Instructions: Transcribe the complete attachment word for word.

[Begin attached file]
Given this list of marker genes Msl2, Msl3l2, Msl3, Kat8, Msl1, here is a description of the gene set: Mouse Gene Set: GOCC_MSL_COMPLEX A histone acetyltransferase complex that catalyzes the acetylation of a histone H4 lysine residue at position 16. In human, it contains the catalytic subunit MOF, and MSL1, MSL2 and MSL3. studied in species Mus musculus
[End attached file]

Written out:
Given this list of marker genes Msl2, Msl3l2, Msl3, Kat8, Msl1, here is a description of the gene set: Mouse Gene Set: GOCC_MSL_COMPLEX A histone acetyltransferase complex that catalyzes the acetylation of a histone H4 lysine residue at position 16. In human, it contains the catalytic subunit MOF, and MSL1, MSL2 and MSL3. studied in species Mus musculus